Late September through November can be a very productive time of year to catch tautog in the Northeast. It's actually become a tradition for the team. As the waters begin to cool the tautog begin to move close along the beaches and in the back bays seeking ambush structures. Such as rocks piles, bridge pilings, and really any structure in search of their favorite food which is crabs. There's a whole multitude of crab species on their menu as they're not too picky. Some of our local tautogs favorites include green crabs, mud crabs, Asian crabs, and sand fleas. Fishing for tautog can be highly productive, fairly easy, and a ton of fun. The three main factors for catching these tautog would be structure, current, and good crabs for bait. Bridges are some of our favorite structure to target. Just find a good spot with some pilings or rock piles. I recommend using a knocker rig or a crab jig. You will be fishing barnacle and muscle bed covered structure so I recommend using a 10-foot 50lb Bullbuster monofilament leader with a 1/2 oz to 1 oz egg sinker depending on the current. Number three SSW needlepoint owner brand hook.
If you're using green crabs pull the legs off, cut the crab in half, stick the hook through one of the leg sockets and out of the shell and you're ready to rock. Drop your rig as close as possible to the structure, up against a wall, or near a rock. Free spool your line, dropping your bait down until it settles on the bottom. Once you start to feel a bite wait a little while as it is a crab that the fish is down there chewing, so it may take a few seconds for him to get into his mouth. But when he turns to leave with it stickum. Be careful because they are strong fish and they will take you into the structure and wrap you around obstacles and break you off. When fishing from the bridge it's important to have a bridge net in case you hook one that's too large to flip over the railing. If you're not getting bit you can twitch your bait and open your spool and let the current move your bait around sometimes that's all it takes to get a good bite. And don't forget if you are using a knocker rig to give your rod tip a couple pops and make that weight click on the hook and draw the attention of any nearby fish.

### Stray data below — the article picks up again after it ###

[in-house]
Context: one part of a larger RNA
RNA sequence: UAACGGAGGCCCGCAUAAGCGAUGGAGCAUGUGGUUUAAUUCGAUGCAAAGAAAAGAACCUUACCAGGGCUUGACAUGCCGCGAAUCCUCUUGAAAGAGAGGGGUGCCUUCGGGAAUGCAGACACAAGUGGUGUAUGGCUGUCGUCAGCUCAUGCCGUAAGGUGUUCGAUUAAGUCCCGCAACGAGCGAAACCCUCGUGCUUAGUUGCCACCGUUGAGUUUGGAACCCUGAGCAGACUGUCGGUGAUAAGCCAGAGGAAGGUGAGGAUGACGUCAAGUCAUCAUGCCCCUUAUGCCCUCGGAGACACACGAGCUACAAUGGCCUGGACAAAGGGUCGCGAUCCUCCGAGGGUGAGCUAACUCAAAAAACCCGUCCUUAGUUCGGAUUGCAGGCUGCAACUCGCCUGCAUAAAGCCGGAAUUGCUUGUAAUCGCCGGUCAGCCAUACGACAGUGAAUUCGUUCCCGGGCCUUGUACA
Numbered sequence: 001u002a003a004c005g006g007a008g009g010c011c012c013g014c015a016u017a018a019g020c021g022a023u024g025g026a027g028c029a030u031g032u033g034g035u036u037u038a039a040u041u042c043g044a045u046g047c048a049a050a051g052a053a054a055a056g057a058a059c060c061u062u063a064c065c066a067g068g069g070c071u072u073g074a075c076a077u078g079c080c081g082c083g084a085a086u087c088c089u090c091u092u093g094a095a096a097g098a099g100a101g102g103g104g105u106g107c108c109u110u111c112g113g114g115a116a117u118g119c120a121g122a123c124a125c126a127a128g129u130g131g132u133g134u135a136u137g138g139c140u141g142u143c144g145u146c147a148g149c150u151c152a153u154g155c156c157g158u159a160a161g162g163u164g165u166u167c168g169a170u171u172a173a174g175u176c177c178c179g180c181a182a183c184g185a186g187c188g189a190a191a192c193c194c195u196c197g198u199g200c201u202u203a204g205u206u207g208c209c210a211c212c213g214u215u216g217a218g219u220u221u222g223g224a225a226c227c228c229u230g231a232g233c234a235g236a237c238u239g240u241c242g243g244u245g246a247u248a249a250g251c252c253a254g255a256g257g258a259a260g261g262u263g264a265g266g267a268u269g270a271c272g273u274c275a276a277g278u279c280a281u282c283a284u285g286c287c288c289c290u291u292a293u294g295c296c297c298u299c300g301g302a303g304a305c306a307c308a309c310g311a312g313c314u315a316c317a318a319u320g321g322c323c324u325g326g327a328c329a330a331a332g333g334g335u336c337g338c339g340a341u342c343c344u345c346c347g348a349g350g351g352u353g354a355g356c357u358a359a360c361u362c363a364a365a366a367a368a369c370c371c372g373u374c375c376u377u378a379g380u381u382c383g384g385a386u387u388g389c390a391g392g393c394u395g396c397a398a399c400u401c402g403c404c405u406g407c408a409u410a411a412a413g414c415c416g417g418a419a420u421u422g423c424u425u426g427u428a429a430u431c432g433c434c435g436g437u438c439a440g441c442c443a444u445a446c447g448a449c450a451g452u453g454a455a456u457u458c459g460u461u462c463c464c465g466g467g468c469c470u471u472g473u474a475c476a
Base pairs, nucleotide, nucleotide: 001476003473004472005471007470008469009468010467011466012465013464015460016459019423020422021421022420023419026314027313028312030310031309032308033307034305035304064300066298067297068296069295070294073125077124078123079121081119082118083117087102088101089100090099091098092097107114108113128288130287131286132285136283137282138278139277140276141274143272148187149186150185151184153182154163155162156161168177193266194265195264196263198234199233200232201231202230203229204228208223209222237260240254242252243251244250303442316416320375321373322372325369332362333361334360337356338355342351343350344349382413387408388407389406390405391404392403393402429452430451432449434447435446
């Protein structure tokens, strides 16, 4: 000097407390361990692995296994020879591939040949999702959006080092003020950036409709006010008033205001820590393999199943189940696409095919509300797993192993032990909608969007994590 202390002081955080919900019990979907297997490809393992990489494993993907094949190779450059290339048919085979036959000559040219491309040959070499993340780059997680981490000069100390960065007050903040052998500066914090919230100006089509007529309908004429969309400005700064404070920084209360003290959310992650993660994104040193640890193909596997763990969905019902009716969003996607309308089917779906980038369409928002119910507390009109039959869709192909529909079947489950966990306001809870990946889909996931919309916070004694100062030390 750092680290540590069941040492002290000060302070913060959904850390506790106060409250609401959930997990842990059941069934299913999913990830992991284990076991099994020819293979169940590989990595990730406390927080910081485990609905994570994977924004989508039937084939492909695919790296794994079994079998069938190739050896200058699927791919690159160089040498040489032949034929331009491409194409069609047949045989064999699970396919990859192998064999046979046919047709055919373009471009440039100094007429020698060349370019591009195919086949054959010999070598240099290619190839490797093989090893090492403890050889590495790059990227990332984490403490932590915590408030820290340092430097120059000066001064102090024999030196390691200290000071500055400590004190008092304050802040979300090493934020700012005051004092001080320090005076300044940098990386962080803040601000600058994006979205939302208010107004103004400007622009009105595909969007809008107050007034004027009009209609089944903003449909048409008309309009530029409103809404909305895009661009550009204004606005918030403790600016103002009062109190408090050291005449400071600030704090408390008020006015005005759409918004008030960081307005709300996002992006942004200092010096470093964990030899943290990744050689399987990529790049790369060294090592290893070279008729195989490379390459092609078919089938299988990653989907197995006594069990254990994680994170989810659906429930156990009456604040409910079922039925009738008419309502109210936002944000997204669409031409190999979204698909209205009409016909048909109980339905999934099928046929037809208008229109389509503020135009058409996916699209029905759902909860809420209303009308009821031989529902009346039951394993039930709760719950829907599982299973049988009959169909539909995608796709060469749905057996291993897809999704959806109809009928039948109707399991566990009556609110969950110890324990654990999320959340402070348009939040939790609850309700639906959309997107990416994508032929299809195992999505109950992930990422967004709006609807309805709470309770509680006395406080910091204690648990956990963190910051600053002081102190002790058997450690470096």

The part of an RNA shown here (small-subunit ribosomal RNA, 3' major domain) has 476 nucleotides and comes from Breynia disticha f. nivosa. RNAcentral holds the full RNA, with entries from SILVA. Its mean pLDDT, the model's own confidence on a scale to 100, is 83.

These fish are very strong and very slippery if you plan on releasing the fish be careful when posing with the fish for a picture make sure to remain squatted down as often they will buck right out of your hand and face plant on the ground. It's smart to bring a rag to clean your hands with as again these fish are slimy. Also tautog have teeth, humanoid teeth. Don't try to "lip" this fish. You can also target them from the beach just go down to the water at low tide and look for any rocks revealing themselves a good time to do this is near full moon as the tide will be much lower revealing more than usual. Once you've located the rocks it's the same deal. Use a knocker rig or a crab jig with a sand flea or piece of crab and cast it out and wait for them to bite. If you're going to be harvesting them make sure you know your local state limit and size regulations. The setup I recommend would be a 4000 size reel with 20 - 30 lb Bullbuster braid or mono, 50 lb Bullbuster leader, with a 7 - 9 ft medium action rod depending if you're fishing the beach or from a bridge. Make sure you also take some gotcha plugs, topwaters, and soft plastics with jig heads for the bottom as this time of year there will be a lot of other fish moving through the same areas. This includes flounder, bluefish, striped bass, sheepshead, triggerfish, and even pompano. Another cool thing about tog fishing is that from my experience they only bite from sunup till sundown so you don't have to be out there super early or super late to catch the bite. Hopefully these tips help you in targeting this cool species. First on the list is to grab some Bullbuster line and get out there and spend more time fishing.
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